This tutorial is an introduction to the design, development, test and maintenance of large scale applications with the ECLiPSe system. It follows a top-down methodology of converting an initial high-level specification into executable code of high quality. We assume that fundamental decisions on selecting the right tool and the right problem solver have already been taken so that we are commited to using ECLiPSe and one of its problem solving libraries. We are basically interested in the engineering aspects of the program development, not its research and development content.
At the same time we provide a number of programming concepts, standard templates that can be used for many ECLiPSe programming tasks. A knowledge of these concepts helps the programmer not only to understand existing code more rapidly, but also should lead to standard solutions whenever a new problem has to be solved.
The tutorial uses excerpts from one of applications developed by Parc Technologies to highlight some of the design choices and also to provide code examples taken from real-life components. This application is centered on IP network analysis, so devices like routers and interfaces will occur throughout the example code. A detailed understanding of the application domain should not be required to understand and re-use the examples.
1.1 Intended audience
The tutorial is aimed at programmers learning how to develop applications with ECLiPSe and tries to codify a 'best practice' for developers. It assumes a basic familarity with concepts of constraint and logic programming and is not a reference manual, so many concepts and language elements are only introduced very briefly. The material also includes some general topics from software engineering. Knowledge of general OO-related methodologies may be helpful to put that material into context.
The tutorial should not only benefit the designers and developers of ECLiPSe applications, but also those who maintain existing systems. It explains a number of typical design patterns in ECLiPSe programs, and also discusses how to isolate problems and how to make small, incremental changes to a design.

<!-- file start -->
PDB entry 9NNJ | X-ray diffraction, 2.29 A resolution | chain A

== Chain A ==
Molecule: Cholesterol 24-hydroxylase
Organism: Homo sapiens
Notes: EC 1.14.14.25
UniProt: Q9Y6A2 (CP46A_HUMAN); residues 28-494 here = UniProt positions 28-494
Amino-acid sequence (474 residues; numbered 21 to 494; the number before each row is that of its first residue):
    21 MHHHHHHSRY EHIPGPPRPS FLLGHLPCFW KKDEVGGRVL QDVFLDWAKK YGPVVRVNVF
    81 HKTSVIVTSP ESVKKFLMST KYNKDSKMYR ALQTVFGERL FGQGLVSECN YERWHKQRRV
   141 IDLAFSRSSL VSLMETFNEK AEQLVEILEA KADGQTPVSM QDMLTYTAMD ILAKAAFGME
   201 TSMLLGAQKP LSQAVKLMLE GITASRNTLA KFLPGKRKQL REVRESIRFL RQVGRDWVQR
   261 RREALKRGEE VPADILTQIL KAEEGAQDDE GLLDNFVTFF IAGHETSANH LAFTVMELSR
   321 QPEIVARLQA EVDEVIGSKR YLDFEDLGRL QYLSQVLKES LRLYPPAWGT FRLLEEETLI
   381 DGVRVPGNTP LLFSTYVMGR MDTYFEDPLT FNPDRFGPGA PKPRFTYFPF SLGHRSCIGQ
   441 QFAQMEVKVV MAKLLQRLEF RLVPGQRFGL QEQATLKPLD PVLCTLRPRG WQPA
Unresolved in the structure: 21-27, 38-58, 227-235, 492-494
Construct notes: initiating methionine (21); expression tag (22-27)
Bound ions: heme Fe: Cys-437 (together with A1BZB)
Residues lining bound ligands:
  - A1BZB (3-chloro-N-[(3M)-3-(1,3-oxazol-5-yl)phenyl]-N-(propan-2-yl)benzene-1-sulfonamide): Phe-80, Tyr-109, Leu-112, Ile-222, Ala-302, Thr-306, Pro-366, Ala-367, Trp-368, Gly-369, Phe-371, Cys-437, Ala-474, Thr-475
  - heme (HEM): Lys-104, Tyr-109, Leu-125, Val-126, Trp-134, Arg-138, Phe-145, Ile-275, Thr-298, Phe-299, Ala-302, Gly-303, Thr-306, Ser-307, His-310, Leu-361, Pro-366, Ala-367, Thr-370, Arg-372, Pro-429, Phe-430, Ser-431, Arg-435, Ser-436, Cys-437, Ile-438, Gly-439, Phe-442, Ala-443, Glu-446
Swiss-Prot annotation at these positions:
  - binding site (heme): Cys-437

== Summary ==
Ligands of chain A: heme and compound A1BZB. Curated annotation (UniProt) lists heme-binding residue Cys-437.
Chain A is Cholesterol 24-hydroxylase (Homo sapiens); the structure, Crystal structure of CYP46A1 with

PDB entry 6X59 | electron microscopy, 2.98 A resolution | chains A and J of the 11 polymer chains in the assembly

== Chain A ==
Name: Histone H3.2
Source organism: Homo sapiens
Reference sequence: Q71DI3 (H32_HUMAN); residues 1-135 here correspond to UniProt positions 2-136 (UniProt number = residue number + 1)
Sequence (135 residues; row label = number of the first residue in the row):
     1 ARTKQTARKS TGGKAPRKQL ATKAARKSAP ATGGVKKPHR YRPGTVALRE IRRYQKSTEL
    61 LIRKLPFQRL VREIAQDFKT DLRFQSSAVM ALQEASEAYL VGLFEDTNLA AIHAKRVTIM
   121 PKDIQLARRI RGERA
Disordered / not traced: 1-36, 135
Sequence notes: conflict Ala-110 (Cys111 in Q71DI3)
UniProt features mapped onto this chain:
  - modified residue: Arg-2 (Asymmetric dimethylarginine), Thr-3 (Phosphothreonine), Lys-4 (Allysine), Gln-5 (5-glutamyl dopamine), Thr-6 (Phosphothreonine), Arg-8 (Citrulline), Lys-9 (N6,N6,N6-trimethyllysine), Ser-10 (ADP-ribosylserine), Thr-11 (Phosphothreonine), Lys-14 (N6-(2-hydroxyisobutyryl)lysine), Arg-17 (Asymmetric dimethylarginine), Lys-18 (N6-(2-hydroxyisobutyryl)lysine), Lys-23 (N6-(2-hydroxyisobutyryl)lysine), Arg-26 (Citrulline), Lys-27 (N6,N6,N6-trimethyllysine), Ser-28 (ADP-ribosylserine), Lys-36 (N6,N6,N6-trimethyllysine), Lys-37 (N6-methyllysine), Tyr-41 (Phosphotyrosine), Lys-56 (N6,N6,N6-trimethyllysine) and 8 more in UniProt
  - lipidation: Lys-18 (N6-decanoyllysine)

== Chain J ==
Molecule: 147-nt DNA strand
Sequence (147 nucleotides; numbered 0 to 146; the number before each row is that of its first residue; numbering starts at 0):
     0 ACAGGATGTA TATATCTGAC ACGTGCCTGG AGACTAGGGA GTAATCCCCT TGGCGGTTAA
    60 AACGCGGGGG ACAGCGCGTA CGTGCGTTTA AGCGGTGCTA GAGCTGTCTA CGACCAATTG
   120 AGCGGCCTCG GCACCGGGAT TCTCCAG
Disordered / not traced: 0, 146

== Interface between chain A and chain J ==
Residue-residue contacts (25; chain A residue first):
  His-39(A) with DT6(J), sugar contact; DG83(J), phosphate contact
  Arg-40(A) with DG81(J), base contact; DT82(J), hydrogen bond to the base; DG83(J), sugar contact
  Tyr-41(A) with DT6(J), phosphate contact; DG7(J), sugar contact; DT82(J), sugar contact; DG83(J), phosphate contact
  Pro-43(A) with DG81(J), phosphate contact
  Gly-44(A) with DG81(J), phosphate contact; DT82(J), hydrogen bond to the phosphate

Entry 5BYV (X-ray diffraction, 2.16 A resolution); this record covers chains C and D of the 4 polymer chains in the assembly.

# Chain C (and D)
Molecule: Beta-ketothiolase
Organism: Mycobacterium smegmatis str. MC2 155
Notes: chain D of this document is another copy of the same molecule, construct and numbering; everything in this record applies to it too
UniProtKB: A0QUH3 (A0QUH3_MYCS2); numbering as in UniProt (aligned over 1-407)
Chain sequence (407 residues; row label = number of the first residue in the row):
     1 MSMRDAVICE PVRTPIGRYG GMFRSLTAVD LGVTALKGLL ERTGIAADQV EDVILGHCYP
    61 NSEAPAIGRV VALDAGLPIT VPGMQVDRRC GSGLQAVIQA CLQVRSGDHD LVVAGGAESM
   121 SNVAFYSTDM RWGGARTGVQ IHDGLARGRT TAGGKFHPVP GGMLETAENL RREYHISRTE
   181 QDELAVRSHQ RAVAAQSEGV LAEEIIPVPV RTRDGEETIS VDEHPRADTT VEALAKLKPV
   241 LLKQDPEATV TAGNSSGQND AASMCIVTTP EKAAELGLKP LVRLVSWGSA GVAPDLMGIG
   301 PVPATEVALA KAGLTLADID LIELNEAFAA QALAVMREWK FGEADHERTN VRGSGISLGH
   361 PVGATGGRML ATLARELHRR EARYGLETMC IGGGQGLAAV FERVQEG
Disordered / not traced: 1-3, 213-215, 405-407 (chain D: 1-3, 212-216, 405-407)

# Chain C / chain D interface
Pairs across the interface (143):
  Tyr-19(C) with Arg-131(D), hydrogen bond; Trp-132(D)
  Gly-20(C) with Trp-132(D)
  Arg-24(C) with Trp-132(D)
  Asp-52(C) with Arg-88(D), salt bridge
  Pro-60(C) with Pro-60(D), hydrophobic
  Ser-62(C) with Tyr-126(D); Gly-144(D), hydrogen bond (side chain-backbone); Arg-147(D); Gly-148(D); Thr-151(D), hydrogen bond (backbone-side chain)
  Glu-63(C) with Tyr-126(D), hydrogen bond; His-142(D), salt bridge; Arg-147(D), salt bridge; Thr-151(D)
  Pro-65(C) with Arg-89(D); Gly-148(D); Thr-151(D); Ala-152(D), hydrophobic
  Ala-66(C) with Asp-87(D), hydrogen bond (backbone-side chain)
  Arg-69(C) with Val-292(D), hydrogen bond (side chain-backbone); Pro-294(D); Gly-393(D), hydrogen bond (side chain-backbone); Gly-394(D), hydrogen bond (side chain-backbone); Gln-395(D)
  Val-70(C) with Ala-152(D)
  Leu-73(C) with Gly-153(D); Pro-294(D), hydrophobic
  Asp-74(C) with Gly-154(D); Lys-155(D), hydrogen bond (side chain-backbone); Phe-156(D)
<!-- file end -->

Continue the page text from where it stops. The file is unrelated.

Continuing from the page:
1.2 Related work
Most of the existing textbooks on logic programming carefully describe all language features, but do not provide information how to use these features to obtain particular objectives or how to develop complete systems that can be maintained and extended easily.
The methodology developed in the CHIC-II project looks at a much wider methodology question (http://www.icparc.ic.ac.uk/chic2/methodology/). It not only covers problems like how to select a problem solving technology to fit a particular problem, but also discusses project related issues like team composition, rapid prototyping and development of problem specifications. On the other hand, it does not discuss the details of developing an ECLiPSe application once the main design choices have been taken.
The book “The Craft of Prolog” by Richard O'Keefe is an invaluable source for writing efficient Prolog programs. Many of the techniques and tricks presented are also applicable to writing efficient ECLiPSe programs. The underlying maxim “elegance is not optional” summarizes the spirit of declarative programming. As the book is based on a standard Edinburgh style Prolog, it does not handle issues of module structure and in-line documentation, nor other ECLiPSe specific features.
The ECLiPSe documentation contains most of the information provided in this tutorial, but presents it in a very different way. Invariably, it describes all features of the system, many of which are only required for quite specific (if important) tasks like developing new constraint engines inside the system. It can be difficult to find which parts of the documentation contains important hints to solve a particular problem. On the other hand, it will be useful to look up each feature in the user manual and/or the reference manual as they occur in the tutorial.
The software engineering techniques used in this tutorial are mainly adaptations of OO-development methodologies. This field is far too wide to give specific references here, but the excellent Object Technology Series (http://www.awl.com/cseng/otseries) is a good starting point.
1.3 Structure of tutorial
The tutorial follows a top-down methodology for the design of an application. Chapter 2 discusses general issues of modular design and self-documenting code for ECLiPSe programs. The next chapter on data structures compares different ways of representing data internally and externally, and presents a canonical multi-representation format which allows effective access to data in all parts of an application. Chapter 4 shows how to convert a high level specification into an executable program early in the development stage. The bulk of the tutorial is contained in chapter 5, where we present a number of different programming concepts which can be used as development templates to solve particular problems. This is followed by chapter 6 on input/output, a particularly important aspect of developing extensible programs. The last two chapters deal with debugging (chapter 7) and testing (chapter 8).
There are three appendices to the tutorial. The first one summarizes style rules that good ECLiPSe programs should satisfy. Most of the rules are explained inside the main tutorial text, they are presented here for easy reference. Appendix B gives some rules how ECLiPSe programs should be indented. The last section (appendix C) lists core ECLiPSe predicates which should cover most programming needs and which all ECLiPSe programmers should be familiar with.